Why Are We Yelling? | Buster Benson

Summary of: Why Are We Yelling?: The Art of Productive Disagreement
By: Buster Benson


In a world where disagreements easily escalate into heated arguments, it’s more important than ever to learn the art of productive disagreement. ‘Why Are We Yelling?’ by Buster Benson provides valuable insights into how to understand our own anxieties, recognize cognitive biases, and cultivate empathy for others, in order to have productive and meaningful discussions. This book summary delves into various strategies and techniques that help pave the way for more informed and collaborative decisions, navigating contentious issues with an open mind, and fostering deeper connections.

Anxiety in Disagreements

Anxiety can trigger or worsen disagreements by bringing valuable perspectives into conflict with different viewpoints. Low and high-stake disagreements, such as slicing bagels or political voting, can provoke anxiety in us. However, anxiety is unique to each person and originates from various sources. This uniqueness prompts us to categorize the argument-triggering anxieties into three broad categories: anxieties of the head, involving information and thought; anxieties of the heart, related to emotions; anxieties of the hands, dealing with practicality. To have productive disagreements, we need to develop self-awareness and empathy towards others’ anxieties as well as communication techniques that address these anxieties.

Voices in Your Head

In today’s society, polarizing topics such as climate change, vaccination, and gun control are dominating public discourse, resulting in a shortage of middle ground. This is due to a phenomenon known as cognitive dissonance. The greater the difference between your beliefs and opposing perspectives, the more anxiety you feel. When it comes to heated debates, there are four types of inner voices that come into play – the voice of power, reason, avoidance, and possibility. The first three voices aim to shut down disagreements whereas the voice of possibility seeks to create a dialogue, preferring to understand different viewpoints. By utilizing the voice of possibility, you’re not required to change your stance; instead, it opens up space for productive discussion and a deeper understanding of diverse perspectives. Thus, it’s crucial to recognize these inner voices and listen to the voice of possibility to foster mutual understanding, even in the face of opposing views.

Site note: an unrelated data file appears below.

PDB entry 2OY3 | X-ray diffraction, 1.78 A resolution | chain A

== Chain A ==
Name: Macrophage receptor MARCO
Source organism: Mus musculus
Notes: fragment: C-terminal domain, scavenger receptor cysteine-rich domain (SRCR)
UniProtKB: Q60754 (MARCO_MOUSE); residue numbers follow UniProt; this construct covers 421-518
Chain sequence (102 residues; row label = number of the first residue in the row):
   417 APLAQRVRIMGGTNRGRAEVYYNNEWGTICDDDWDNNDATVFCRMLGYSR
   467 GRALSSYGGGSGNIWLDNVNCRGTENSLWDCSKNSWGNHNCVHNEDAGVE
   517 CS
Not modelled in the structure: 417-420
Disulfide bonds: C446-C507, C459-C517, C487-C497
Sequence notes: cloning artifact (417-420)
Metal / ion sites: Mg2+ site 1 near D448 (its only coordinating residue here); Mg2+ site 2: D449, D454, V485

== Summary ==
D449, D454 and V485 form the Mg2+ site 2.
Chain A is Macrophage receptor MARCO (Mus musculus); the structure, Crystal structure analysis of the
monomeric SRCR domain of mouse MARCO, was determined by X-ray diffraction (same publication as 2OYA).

The Pros and Cons of Biases

When it comes to decision-making, biases can be both beneficial and detrimental. While they can help us conserve energy, they can also hamper our ability to disagree constructively. One example is the availability heuristic, where we only consider what’s readily available to us. Our perceptions can vary because we all have different heuristics. This can lead to disagreements with opposing opinions. In-group favoritism is another bias, manifesting as a tendency to favor our own groups during disagreements. Only considering our group’s arguments is limiting and unproductive. Acknowledging our biases and considering alternative perspectives is essential for open-minded and productive disagreements.

Speak for Yourself

Our strengths lie in our ability to understand and inhabit our perspective during disagreements. However, speculating our opponent’s point of view often leads to oversimplification and demonization. The story of two friends, Bob and Sofia, who had a disagreement relating to the 2016 US election, emphasizes the importance of listening to our opponent’s perspective, even if we do not agree with them. By inviting others to speak for themselves, we gain a better understanding of their motives and reasoning, leading to more fruitful discussions and relationships.

Productive Disagreements

The art of asking the right questions is essential for having productive disagreements. Instead of using closed questions to sink arguments, try adopting the spirit of Twenty Questions. This game encourages participants to ask open-ended, imaginative, and unexpected questions, fostering unexpected connections and broadening understanding. Asking the right questions can even lead to closeness and connection in friendships. The key to having enjoyable disagreements is asking questions designed to illuminate the other person’s perspective rather than confirm our own.

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